Press release: What is the maturity of ESG issues in companies in Slovakia?

Environmentally and socially friendly business is becoming a necessity. Companies are under pressure from European legislation and clients.

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29 September 2022 in Bratislava

Sustainable economy as an inevitable goal of large companies in Slovakia is becoming a reality. Businesses no longer want to and cannot generate profits at the expense of the environment and society. They are under increasing pressure created by European legislation, but also by clients who demand goods and services produced in a sustainable way. These are the main reasons why large companies are changing their business strategy. The climate crisis appears to be less of a motivator for transformation. This is according to a survey of international audit and consulting company Mazars in Slovakia, published in cooperation with the research agency Ipsos. The joint study is based on anonymised qualitative survey involving ten large companies from across the country, operating in the manufacturing, automotive, IT, retail, telecommunications, and transport segments.

ESG criteria – how a company impacts the environment, society and what its governance looks like

Sustainability, or responsible business management with the least possible negative impact on the environment, with respect to both employees and the company, is measurable using the so-called ESG criteria. This is a relatively new concept for most large companies in Slovakia. It is more frequently mentioned in companies with an international background, especially since 2021, when it became mandatory to publish information on sustainability based on precise standards, currently finalised at European level.

What the changes look like in practice

When selecting business partners and suppliers, companies are starting to choose from companies that hold one of the existing sustainability certifications. Several companies are starting to measure their carbon footprint, many are changing their fleet (eco buses, electric cars), reducing non-recyclable packaging in production, using recycled waste plastics from the seas and oceans, controlling their energy consumption. The aim is to implement the cleanest possible production and disposal at the end of the product life cycle, with minimal impact on the environment. In the "social" sector, for example, companies have provided jobs and accommodation for people fleeing Ukraine, giving equal opportunities to both genders at management level, or helping communities in the region.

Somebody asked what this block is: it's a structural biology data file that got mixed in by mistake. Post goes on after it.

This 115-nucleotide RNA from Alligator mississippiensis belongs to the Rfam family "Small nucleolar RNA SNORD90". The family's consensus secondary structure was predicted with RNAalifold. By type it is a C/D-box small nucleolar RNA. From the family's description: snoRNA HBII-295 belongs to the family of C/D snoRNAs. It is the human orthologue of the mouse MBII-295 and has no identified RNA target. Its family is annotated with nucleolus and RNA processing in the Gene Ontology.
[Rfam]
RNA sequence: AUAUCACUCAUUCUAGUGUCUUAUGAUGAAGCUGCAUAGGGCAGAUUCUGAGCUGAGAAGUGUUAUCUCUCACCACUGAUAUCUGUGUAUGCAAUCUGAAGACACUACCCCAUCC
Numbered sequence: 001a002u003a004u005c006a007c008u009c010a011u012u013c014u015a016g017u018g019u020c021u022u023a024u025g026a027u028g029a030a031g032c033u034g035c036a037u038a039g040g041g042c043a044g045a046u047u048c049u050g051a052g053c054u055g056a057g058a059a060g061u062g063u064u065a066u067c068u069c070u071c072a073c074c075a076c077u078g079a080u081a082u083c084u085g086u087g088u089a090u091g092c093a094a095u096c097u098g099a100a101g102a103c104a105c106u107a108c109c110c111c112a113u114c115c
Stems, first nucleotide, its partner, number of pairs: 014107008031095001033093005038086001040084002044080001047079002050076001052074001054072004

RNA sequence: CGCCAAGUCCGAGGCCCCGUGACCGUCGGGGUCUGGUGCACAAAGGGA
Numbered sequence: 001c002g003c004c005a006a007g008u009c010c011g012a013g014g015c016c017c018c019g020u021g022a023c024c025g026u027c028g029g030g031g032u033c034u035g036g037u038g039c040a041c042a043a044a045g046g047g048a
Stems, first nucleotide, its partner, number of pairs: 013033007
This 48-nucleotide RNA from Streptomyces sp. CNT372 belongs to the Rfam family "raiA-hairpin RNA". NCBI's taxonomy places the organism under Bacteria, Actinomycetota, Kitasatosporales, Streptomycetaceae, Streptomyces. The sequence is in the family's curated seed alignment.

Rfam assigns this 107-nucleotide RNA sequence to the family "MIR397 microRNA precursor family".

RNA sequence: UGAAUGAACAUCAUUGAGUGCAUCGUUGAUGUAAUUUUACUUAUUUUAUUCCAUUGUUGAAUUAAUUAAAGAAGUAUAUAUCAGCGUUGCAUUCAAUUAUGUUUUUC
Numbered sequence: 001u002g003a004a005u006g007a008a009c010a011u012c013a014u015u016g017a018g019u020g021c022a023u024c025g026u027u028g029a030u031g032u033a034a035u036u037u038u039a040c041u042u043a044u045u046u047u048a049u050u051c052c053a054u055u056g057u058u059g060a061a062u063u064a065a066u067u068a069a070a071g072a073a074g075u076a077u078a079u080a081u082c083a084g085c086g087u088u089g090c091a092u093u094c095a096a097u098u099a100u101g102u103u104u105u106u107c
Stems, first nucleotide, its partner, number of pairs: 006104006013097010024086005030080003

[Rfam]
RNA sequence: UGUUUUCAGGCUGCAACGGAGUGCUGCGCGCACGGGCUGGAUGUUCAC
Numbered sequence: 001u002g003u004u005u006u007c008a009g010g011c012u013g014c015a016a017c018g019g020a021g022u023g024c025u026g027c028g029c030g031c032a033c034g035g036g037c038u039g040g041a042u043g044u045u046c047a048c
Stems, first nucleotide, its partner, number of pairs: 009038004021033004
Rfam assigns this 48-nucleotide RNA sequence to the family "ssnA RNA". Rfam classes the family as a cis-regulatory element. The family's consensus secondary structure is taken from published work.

Most attention is paid to the environment

Of the three ESG pillars, companies are currently placing great emphasis on environmental protection and resource saving, especially due to the worsening situation (climate crisis, biodiversity loss, soaring energy prices, etc.). Less work is being done on the social pillar of ESG, which deals with access to employees (gender equality, inclusion, etc.) and society, because there is a feeling that it is already adequately set up in companies.

Pushing for change is neither easy nor cheap

Among the most common obstacles, companies listed a fragmented or low budget, the mindset of the management or even the employees, or ignorance about what and how the company should implement. In corporations, the slow approval process is also a problem. Poor awareness on the topic is an obstacle as well. The solution could be better structuring of the company, education, generational change of employees and management, use of external help in consulting and getting a more detailed overview of legislative expectations.

Up to 50,000 European companies will have to report on sustainability

From 2018, around 11,000 companies in the European Union must report on non-financial indicators showing their environmental and social impact. This obligation is imposed by the Non-Financial Reporting Directive (NFRD). The aim is to make this information more accessible to investors, civil society or other stakeholders and to motivate companies to act responsibly. Key indicators include respect for human rights, environmental protection, anti-corruption behaviour, equal treatment of employees regardless of gender, social responsibility and others.

However, the European Union goes further and extends the obligations of the already existing European legislation. It is doing so through the new Corporate Sustainability Reporting Directive (CSRD). It will apply to all large companies not only based in the EU but also operating in the EU. There are currently around 50,000 of them. They have reporting obligations if they meet 2 out of 3 criteria:

  • Revenue higher than EUR 40 million
  • Total assets higher than EUR 20 million
  • 250 employees

According to Mazars' analyses, approximately 30 Slovak companies currently have experience with the so-called sustainability report card, and no more than a third of them would meet the stricter reporting criteria.

A new feature is that the information reported will have to be independently audited. Companies will store them digitally in a centralized system. The European Union plans to adopt the directive this autumn. Companies would thus have to publish reports on non-financial indicators under the new rules in 2025 for the year 2024.

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